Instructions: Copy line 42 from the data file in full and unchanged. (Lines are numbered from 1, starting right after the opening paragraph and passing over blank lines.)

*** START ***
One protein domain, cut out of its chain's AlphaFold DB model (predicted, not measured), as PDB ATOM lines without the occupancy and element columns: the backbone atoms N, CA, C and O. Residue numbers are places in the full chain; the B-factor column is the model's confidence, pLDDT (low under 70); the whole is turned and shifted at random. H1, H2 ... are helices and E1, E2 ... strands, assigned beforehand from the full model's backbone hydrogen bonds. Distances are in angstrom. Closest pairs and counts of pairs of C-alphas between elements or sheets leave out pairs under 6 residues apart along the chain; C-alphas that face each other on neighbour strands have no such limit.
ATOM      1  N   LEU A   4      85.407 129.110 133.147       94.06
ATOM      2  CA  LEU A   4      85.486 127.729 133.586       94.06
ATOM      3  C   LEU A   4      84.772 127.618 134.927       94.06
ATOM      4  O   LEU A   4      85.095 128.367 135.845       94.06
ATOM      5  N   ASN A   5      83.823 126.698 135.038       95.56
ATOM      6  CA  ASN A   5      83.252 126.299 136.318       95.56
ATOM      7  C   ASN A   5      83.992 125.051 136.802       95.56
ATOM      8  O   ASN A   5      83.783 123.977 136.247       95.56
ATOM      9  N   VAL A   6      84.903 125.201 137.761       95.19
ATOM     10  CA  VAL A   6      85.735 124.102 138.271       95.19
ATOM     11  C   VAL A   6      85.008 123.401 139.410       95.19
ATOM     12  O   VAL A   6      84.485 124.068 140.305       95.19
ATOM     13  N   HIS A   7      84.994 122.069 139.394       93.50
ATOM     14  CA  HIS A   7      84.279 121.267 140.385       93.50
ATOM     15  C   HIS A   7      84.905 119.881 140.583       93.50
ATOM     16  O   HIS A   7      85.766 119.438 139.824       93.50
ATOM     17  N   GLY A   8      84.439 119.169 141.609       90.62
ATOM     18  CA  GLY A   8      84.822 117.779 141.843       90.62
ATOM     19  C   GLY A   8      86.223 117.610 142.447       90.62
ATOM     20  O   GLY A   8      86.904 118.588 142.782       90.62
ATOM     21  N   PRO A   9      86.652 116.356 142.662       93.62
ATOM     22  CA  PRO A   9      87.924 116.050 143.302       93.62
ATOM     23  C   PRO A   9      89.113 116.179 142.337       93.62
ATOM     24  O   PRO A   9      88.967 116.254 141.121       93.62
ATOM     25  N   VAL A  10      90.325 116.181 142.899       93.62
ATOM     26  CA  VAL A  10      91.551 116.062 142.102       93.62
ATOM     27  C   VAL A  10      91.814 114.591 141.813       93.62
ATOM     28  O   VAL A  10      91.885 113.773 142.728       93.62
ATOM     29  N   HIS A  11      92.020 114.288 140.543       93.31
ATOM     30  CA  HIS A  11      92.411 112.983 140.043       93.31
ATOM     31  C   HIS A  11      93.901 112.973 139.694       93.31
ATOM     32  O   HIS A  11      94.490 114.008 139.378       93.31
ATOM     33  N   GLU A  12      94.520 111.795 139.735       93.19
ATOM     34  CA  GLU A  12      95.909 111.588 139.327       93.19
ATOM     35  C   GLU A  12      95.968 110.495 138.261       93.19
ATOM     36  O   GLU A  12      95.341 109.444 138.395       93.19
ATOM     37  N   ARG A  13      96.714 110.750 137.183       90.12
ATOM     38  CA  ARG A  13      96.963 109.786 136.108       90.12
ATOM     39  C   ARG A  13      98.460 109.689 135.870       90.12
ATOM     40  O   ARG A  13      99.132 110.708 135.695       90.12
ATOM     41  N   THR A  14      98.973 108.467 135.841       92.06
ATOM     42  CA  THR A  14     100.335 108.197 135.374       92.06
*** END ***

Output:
ATOM     42  CA  THR A  14     100.335 108.197 135.374       92.06